I learned what “real cold” was during my third year here as a Minnesotan. It was 41 degrees below zero and when I walked out to my car, the moisture in my eyes froze almost instantly and I could no longer blink my eyes. When you need goggles just to start your car, then you know it’s cold. My “threshold for cold” has dropped steadily since moving here from
The arctic parka is warm, to be sure, but it’s big. It’s a tough thing to deal with when you’re on a plane and it would easily occupy a full third of my suitcase if I packed it, so what am I supposed to do with it? It’s one thing if I’m flying TO
Most people would tell you that answer lies in layers. “Wear lots of layers,” they say. I hate layers. Stripping out of a sweater and a turtleneck on a plane, then stashing them in your carry-on is uncomfortable and awkward. Anyone who’s gotten caught in a pair of thermal underwear south of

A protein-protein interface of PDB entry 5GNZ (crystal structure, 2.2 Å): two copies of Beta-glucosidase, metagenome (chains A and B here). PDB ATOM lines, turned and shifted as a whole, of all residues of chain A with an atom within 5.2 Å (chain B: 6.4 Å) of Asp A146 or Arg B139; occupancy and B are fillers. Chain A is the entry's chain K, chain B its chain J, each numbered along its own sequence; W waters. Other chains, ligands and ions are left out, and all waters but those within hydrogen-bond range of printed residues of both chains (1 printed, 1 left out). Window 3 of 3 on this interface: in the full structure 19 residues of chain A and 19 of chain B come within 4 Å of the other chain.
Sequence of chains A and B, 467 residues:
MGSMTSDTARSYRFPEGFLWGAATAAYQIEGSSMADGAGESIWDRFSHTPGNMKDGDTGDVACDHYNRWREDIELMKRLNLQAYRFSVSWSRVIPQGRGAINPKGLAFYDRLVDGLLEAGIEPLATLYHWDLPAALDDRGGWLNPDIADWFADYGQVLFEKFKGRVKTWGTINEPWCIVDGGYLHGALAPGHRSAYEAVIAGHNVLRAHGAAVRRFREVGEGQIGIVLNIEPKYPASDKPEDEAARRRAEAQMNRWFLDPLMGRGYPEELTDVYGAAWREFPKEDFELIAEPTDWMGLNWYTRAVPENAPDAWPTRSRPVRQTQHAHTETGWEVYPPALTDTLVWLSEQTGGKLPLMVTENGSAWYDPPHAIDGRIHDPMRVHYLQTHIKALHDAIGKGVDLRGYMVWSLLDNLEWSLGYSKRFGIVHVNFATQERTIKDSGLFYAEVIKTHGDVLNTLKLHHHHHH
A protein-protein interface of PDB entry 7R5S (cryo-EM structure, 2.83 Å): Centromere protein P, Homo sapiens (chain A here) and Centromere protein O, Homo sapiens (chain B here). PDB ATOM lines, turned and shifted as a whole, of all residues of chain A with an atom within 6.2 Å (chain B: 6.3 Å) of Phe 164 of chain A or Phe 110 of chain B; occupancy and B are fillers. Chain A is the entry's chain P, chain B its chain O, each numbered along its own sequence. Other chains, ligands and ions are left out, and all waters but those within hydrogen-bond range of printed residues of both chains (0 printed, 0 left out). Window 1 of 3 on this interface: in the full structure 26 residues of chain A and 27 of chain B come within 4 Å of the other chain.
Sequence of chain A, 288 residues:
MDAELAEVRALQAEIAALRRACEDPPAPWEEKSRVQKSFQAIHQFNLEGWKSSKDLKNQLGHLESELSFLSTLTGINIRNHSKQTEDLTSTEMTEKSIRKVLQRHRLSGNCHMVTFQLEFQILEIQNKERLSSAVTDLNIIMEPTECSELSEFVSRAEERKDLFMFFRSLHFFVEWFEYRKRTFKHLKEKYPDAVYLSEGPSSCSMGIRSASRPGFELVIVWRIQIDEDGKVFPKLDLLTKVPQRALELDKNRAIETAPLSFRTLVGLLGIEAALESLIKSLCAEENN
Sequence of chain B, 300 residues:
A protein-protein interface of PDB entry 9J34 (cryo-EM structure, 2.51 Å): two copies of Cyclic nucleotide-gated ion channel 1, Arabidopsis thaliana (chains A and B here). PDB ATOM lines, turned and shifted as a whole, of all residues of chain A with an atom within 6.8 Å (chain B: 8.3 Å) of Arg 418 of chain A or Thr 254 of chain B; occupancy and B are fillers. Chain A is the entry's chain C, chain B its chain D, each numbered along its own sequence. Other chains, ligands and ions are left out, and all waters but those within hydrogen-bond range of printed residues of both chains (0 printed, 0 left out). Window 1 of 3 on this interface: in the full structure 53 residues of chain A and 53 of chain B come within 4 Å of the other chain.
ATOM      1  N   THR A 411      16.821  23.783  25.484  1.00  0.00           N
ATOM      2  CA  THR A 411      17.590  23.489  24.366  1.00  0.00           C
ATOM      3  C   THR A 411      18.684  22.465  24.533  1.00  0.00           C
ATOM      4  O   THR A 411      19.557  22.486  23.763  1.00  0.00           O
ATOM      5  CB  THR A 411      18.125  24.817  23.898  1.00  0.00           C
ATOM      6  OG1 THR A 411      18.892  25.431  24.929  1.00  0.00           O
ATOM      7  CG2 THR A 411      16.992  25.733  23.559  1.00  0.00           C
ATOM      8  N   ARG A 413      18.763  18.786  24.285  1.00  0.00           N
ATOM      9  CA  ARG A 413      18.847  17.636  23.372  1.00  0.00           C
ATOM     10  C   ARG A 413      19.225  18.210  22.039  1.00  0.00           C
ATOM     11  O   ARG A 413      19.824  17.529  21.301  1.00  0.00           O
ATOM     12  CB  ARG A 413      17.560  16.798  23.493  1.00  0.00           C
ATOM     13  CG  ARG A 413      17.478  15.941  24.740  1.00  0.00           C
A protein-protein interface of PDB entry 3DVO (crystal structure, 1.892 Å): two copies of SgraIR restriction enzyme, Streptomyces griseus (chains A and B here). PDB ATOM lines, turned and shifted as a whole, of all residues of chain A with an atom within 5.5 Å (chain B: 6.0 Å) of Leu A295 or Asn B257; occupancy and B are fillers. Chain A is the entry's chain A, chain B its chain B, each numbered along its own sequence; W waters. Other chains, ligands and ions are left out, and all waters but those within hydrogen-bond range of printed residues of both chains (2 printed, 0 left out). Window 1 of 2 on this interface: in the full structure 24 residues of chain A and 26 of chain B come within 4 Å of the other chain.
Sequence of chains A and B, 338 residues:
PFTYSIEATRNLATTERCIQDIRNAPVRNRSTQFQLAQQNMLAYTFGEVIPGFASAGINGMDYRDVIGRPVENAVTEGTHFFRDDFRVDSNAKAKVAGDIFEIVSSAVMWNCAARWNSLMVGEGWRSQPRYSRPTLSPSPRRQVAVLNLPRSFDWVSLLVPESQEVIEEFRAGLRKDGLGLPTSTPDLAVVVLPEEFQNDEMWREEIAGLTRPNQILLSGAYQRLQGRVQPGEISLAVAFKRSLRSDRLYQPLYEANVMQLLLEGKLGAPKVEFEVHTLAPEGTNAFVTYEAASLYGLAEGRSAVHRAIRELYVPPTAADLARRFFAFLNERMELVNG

For awhile I would leave the big heavy coat in the trunk of my car. I thought I could “tough it out” long enough to walk from the terminal to my car to put on my hat, coat, gloves, etc. Looking at the temperatures that are here this week, (the high is 11 below this Friday) I can tell you that I’m not that tough; especially if I get stuck parking more than 200 yards from the door. Fleece is warm stuff, you might try flying with a light fleece warm-up jacket. It won’t get through the day in extremely cold climates, but it will get you to your car in a pinch.
The answer (for me) lies in leaving my coat somewhere in the airport before my departure. There are lockers available, but some airports stress that nothing can be left in them overnight, so check on that before you take the key with you to
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